In the Indigenous community of Cutivereni, Peru, a group of women have come together to keep traditional artisanal crafts alive. They are known as Jeto and are made up of 18 Indigenous Asháninka mothers. From the depths of the rainforest, they use fibres and dyes taken from nature to create their crafts.
“Jeto means ‘spider’. My grandparents say that the spider is the one who taught the Asháninka to spin and weave. Our ancestors left us these designs so that we can maintain our traditions and provide for our families,” says Chabuca, the president of the artisans.
Today, Chabuca welcomed us from the headquarters of the Ministry of Culture, where more than 500 kilometres away from her community, the “Ruraq Maki” trade fair is taking place. This event brought together hundreds of traditional craft makers in Lima (Peru) to promote their art. Thanks to the support of Cool Earth, the women of Jeto have been able to showcase their weavings, allowing more people to learn about and enjoy the Asháninka traditions.
“Since 2016, we have been working with the Asháninka women artisans of the Cutivireni Community through training programs. This year, we are collaborating on a project together, focusing on strengthening their skills in quality, the use of sewing machines, and transforming looms into products such as backpacks, handbags, etc.” explains Deylar Capaquia, project coordinator.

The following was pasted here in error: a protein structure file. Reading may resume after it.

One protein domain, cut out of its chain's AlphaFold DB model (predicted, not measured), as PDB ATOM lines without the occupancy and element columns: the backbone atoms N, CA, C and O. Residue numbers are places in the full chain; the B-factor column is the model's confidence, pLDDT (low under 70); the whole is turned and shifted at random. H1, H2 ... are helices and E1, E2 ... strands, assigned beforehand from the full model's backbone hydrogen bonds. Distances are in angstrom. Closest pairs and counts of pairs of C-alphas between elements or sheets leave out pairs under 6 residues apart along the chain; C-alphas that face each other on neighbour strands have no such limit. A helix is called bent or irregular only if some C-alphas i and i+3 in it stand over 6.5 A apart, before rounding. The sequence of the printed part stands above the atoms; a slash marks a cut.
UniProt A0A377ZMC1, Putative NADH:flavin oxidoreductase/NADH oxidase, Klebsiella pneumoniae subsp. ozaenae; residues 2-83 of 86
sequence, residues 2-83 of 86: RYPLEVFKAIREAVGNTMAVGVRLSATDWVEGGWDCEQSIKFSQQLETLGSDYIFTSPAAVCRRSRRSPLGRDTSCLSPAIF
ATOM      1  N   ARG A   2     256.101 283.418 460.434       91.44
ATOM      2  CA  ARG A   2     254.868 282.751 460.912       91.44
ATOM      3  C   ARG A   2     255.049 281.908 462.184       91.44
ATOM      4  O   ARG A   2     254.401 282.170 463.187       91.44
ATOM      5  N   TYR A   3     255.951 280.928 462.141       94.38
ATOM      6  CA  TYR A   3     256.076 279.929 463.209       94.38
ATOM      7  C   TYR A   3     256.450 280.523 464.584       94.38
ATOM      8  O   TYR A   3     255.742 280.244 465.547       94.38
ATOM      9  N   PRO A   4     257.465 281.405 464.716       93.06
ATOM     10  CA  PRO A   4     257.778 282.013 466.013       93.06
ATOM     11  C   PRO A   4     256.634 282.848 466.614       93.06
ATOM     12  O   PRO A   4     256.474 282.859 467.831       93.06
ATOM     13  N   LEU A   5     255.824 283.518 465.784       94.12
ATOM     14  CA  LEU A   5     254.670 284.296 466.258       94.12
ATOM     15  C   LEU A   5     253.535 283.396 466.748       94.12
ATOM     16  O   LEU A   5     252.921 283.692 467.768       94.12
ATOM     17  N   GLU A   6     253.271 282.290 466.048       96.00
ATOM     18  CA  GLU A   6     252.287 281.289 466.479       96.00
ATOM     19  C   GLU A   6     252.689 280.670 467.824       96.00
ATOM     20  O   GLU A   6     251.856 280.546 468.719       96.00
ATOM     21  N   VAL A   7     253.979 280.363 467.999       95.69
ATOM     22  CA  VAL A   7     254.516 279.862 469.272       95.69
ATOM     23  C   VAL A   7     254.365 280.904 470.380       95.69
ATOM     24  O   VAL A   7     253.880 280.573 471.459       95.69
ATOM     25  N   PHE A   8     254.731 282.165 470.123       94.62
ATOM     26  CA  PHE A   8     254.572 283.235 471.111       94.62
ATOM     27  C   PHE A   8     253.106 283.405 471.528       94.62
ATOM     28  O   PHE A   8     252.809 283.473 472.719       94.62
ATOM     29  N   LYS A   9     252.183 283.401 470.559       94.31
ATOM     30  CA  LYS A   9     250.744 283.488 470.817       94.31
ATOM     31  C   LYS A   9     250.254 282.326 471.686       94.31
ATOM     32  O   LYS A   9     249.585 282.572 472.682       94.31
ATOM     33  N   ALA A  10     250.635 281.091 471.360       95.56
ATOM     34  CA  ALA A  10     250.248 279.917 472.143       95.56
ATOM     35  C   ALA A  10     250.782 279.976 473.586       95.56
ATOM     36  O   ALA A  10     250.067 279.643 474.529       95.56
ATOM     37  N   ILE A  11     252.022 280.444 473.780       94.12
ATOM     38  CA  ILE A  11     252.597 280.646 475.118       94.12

Thanks to this work, the women of the Asháninka community not only have the opportunity to preserve their culture but also to improve their families’ livelihoods. Chabuca, a mother of four children, and her youngest daughter, Shimashiri, eight years old, enjoy weaving and learning together. “She helps me spin and organise the threads. She wants to learn to weave her own ‘sarato’ (bag). During the training sessions, she pays attention well.”
“We didn’t know how to use sewing machines, and that’s something we’ve learned in the training sessions provided by Cool Earth. We’re just getting started. We have seen the Nomachiguenga sisters at the fair producing holsters, backpacks, and we also want to learn. We want to continue growing and have all the mums and ladies of Jeto come to exhibit their products.”
Deylar tells us that, thanks to the training and their participation in events like this, they are becoming increasingly excited about learning. “Through the provision of equipment, such as winding machines and scales, as well as the improvement of the artisan house they work in within the community, we hope that they will soon take the next step and form an association.”
Thanks to the support of donors who believe in projects with a vision focused on local development to protect the tropical forest and its inhabitants, success stories like this are possible.
We’ll be back with more updates about our artisan sisters from Jeto.